Before means preventive measures. Trying to avoid your need for legal services, liability, and/or cost in the future. Before includes:
Free Information Center—includes tips on buying a vehicle, selecting a contractor, dealing with debt collectors, devising strategies to protect you and/or your small business from liability……..and many other resources
Drafting a contract or other document(s) to establish legal rights and liabilities
Protecting your small business from a liability or litigation nightmare
After means reacting to something that has already happened. You have been sued or you are in the midst of a legal situation and are in need of fairly immediate help or representation. After includes:
In 2013 the North Carolina General Assembly increased small claims court jurisdiction from $5,000.00 to $10,000.00. This now means many more cases should be filed (and in some cases MUST be filed) in small claims court. It can be an effective forum for having a dispute heard and decided sooner rather than later.
In some respects small claims court, or Magistrate Court as it is sometimes called, looks like (more…)
Happy Friday to you. I hope you are slated for a good or at least restful weekend. As for me I am off to my 25-year high school class reunion in New Bern. This is one of those once-in-a-lifetime events. It is a blessing to be able to attend and I was humbled to have the opportunity to serve on the planning committee for the Reunion.
The New Bern Senior High School Class of 1989 had under 400 graduates but a mountain of talent and chemistry. In my class are professionals, parents, veterans, entrepreneurs, elected officials, community leaders, clergy, and many other folks doing really meaningful and cool things. I am constantly amazed at the gifts amassed within our class. Many of these gifts and the resultant energy have coalesced to put together what promises to be an outstanding weekend of events.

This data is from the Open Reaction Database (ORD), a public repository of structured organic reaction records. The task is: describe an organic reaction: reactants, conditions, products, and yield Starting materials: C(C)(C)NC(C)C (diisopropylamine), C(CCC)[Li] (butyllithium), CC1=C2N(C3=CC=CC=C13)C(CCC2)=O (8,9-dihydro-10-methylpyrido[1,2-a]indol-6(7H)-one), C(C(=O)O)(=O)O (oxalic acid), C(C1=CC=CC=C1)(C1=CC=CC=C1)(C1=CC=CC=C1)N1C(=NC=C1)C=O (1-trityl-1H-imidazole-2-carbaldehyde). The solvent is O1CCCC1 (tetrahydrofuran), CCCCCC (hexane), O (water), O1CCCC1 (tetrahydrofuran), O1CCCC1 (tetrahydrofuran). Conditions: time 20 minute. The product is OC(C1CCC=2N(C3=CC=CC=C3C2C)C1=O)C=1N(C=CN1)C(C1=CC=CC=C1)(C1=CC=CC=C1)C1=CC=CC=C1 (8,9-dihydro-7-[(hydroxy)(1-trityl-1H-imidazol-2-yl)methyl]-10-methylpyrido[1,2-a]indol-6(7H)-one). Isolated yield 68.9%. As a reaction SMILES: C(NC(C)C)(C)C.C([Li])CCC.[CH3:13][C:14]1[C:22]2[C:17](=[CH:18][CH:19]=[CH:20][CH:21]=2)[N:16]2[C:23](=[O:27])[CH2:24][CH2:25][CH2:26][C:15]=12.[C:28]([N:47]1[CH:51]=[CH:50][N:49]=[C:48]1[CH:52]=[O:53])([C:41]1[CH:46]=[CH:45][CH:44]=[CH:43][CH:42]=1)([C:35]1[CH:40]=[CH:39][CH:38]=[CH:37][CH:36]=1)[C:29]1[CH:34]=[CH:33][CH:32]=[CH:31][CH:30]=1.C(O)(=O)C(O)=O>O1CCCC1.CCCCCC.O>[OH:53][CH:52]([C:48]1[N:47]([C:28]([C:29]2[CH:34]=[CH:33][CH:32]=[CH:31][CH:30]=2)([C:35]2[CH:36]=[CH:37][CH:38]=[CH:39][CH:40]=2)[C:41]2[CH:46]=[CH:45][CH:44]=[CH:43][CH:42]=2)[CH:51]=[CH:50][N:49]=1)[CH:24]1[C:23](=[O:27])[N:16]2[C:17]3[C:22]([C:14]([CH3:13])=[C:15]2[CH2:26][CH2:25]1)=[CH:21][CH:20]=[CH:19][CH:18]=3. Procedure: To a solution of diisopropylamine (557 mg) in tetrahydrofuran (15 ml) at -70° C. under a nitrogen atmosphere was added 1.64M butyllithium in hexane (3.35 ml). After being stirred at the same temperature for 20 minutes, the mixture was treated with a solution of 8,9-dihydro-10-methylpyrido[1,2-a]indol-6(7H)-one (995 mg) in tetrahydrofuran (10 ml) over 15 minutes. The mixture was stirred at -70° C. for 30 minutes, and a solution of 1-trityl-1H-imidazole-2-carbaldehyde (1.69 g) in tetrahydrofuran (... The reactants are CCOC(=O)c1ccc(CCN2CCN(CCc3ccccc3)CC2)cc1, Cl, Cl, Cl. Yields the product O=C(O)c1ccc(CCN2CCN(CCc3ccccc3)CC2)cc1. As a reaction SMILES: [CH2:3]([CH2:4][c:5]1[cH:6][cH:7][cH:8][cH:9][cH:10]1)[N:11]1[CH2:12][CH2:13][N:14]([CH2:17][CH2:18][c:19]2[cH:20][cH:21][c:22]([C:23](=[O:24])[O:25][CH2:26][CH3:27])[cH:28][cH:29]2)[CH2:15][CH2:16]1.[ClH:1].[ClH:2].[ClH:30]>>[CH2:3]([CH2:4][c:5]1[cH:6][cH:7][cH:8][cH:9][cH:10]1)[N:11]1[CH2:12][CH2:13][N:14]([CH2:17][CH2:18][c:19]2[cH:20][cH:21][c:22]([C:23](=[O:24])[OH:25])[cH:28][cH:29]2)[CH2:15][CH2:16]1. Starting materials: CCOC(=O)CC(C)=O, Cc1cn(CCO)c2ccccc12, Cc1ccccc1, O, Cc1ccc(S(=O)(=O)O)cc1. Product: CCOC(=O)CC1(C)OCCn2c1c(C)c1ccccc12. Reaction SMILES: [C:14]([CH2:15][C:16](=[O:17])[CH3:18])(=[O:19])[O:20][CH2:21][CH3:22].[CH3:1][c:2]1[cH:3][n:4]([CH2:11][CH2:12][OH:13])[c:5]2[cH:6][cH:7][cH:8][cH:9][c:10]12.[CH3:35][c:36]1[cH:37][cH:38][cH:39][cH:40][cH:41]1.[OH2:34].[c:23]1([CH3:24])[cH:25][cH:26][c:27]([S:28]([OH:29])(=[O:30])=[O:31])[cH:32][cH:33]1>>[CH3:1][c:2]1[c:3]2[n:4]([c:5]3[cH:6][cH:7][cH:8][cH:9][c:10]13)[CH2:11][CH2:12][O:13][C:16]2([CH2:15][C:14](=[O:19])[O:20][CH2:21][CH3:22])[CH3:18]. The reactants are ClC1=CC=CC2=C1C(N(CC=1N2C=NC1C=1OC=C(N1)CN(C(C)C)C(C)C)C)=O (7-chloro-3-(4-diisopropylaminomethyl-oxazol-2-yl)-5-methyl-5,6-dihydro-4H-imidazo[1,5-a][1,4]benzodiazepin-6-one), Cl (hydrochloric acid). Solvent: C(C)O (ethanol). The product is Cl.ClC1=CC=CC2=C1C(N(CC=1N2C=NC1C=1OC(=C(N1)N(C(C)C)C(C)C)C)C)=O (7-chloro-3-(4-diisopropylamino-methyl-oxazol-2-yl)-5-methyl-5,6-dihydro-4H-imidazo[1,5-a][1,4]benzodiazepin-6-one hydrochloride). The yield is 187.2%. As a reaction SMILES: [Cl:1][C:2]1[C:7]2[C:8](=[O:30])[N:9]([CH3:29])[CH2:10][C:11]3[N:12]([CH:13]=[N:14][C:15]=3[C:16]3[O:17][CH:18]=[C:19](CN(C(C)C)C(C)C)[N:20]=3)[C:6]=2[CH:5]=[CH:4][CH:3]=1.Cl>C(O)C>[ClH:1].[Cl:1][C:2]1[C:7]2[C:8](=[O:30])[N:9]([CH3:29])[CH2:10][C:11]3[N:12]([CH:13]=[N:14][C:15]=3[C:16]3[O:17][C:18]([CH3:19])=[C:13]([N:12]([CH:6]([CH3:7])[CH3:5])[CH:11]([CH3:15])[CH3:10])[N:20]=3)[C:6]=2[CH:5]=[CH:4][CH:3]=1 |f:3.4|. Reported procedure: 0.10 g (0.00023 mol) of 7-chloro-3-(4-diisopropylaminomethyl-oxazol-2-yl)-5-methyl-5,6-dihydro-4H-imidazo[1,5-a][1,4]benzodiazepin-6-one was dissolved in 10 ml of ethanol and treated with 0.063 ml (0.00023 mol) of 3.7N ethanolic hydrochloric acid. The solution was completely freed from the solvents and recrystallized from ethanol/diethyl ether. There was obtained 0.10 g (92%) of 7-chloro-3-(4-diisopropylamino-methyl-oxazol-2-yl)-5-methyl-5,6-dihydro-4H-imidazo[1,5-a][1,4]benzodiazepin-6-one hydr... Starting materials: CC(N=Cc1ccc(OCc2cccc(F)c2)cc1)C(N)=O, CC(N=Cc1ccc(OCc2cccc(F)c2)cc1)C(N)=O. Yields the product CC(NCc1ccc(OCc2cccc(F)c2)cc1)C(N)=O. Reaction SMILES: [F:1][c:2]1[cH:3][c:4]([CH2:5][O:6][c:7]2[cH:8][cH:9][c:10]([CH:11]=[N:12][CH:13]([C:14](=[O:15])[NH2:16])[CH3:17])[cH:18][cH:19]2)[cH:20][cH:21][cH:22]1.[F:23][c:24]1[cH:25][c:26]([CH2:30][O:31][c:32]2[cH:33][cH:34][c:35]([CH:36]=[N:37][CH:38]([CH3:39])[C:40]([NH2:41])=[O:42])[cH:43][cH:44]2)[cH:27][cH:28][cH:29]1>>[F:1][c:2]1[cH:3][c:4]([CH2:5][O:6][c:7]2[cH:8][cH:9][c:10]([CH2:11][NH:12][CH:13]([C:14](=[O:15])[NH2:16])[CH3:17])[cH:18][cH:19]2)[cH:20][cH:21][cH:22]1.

Unfortunately we have lost several classmates over the years including one within the last month. We remember them and honor them this weekend as we reunite and share some quality time and make memories. For those of you who were unable to attend we will miss you. And for those who will be taking the time and making the trip to attend I will see you there………travel safe……and, always……Go Bears!
Many people have heard of the Fair Debt Collection Practices Act. The FDCPA protects debtors from certain conduct by collectors. Note I said “collectors” and not creditors. This is an important distinction. Follow this… (more…)
Dealing with debt can be stressful. Finding the money to pay, prioritizing payments, and developing a plan for eventual payoff require some forethought. Undoubtedly there are times when folks get behind on their debts and obligations.
Even when a person is delinquent on a debt there are rules in place to (more…)